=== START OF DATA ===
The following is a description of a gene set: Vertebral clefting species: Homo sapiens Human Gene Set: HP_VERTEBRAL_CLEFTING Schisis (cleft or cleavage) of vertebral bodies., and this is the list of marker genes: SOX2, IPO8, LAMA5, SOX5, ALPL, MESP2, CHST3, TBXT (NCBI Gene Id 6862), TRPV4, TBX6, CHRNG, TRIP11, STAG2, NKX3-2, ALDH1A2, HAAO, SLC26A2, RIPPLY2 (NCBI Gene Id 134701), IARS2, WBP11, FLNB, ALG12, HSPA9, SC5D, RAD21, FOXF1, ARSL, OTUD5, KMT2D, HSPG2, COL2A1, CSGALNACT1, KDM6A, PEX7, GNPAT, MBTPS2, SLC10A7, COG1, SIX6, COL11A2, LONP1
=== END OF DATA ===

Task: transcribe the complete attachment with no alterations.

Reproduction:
The following is a description of a gene set: Vertebral clefting species: Homo sapiens Human Gene Set: HP_VERTEBRAL_CLEFTING Schisis (cleft or cleavage) of vertebral bodies., and this is the list of marker genes: SOX2, IPO8, LAMA5, SOX5, ALPL, MESP2, CHST3, TBXT (NCBI Gene Id 6862), TRPV4, TBX6, CHRNG, TRIP11, STAG2, NKX3-2, ALDH1A2, HAAO, SLC26A2, RIPPLY2 (NCBI Gene Id 134701), IARS2, WBP11, FLNB, ALG12, HSPA9, SC5D, RAD21, FOXF1, ARSL, OTUD5, KMT2D, HSPG2, COL2A1, CSGALNACT1, KDM6A, PEX7, GNPAT, MBTPS2, SLC10A7, COG1, SIX6, COL11A2, LONP1